Devotion to Our LadyFATHER JOHN A. HARDON, S.J.
Devotion to the Blessed Virgin is one of the cardinal features of not only professing to be, but being a Catholic. You might say a Catholic is one who is devoted to Mary. What I will suggest for our reflections is that we look at and check our devotion to Mary on six norms.
Over the years in speaking on the Blessed Virgin Mary, you naturally fall into certain categories and almost routine ways of speaking about Our Lady. Yet, as with anything we love, repetition is no hindrance to the increase of our affection.
Devotion to the Blessed Virgin is one of the cardinal features of not only professing to be, but being a Catholic. You might say a Catholic is one who is devoted to Mary. What I will suggest for our reflections is that we look at and check our devotion to Mary on six norms. The one who is devoted to Mary thinks of her, reads about her, talks about her, speaks to her, invokes her and tries to imitate her.
In order to think of Mary, we need reminders of Mary in our lives. It may be a picture, an image, a symbol or a 3x5 card, bent in half, like the one on my desk next to the telephone with the inscription "Mary, teach me to know the Will of Jesus." We have to keep making the effort of remembrance until it becomes habitual. As we know, the formation of character is the result of consciously formed habits. Thus, the first recommendation is to cultivate by all the means at our disposal the habit of having Marian thoughts.
Fourth. One who is devoted to the Mother of God speaks to her. No speeches, just plain conversation. This is evidently very pleasing to her and honors her Son. Talking things over with her, I admit, can be easier for some than others, but this is the way great Catholics live, they talk to Our Lady. It makes sense. She is alive; she is the Mother of God and she is accessible. Speaking to God is, of course, the top priority in our prayer life. But we are human, we all know what it means to have a mother. I know that speaking to her just about anything and everything that is on our minds can take up those slack moments in our day. I hate to think of what is on the majority of people's minds most of the time. My calculated guess is that most people are talking to themselves even, as I have discovered, when they seem to be talking to you!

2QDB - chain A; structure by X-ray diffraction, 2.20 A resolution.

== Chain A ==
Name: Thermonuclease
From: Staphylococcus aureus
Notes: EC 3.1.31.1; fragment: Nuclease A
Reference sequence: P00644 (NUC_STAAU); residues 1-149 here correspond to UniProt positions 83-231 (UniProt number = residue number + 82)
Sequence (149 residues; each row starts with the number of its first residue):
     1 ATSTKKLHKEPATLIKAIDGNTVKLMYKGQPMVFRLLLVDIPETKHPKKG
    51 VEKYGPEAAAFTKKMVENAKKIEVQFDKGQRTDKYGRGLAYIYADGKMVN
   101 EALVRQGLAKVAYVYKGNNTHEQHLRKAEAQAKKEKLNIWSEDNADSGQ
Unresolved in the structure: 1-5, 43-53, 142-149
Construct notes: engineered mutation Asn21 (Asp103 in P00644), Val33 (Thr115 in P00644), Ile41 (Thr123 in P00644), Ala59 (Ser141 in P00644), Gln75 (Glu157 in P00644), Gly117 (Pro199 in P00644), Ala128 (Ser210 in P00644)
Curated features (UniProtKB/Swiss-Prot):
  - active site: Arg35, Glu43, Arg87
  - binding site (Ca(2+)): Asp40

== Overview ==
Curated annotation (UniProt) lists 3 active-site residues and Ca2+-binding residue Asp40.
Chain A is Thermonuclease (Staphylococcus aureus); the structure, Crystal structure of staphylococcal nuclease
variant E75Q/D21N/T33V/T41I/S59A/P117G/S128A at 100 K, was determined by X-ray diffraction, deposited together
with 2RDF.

Self-love properly controlled is the condition and norm, as God Himself tells us, for our loving others. But this self-love can become, as I am afraid it is for many people, an addiction. And one of the symptoms of this addictive self-love is an almost uninterrupted soliloquy. Talking to Mary will not only help break through the crust of the egoism to which we are all so pathetically prone. It will also keep us in contact with that person who, the infallible Church tells us, after God, is the most important mediatrix on the way to our salvation.
What bears emphasis, however, in this invoking of Mary, is that it should be done consciously. It is just plain spiritual common sense that when we begin prayer we should become consciously aware of who we are talking to and what we are saying. Every time we pray, however distractedly, we are adoring God and pleasing Him, but the more aware and conscious I am of what I am doing the better. There is all the difference in the world between two people in conversation when one is just talking, you might almost say "just to hear himself", and when one is speaking from the heart. Moreover, when we invoke Mary we should do so not only consciously and heartedly but also confidently. Mary listens to our requests, even the trifling ones, as Cana for all times symbolizes.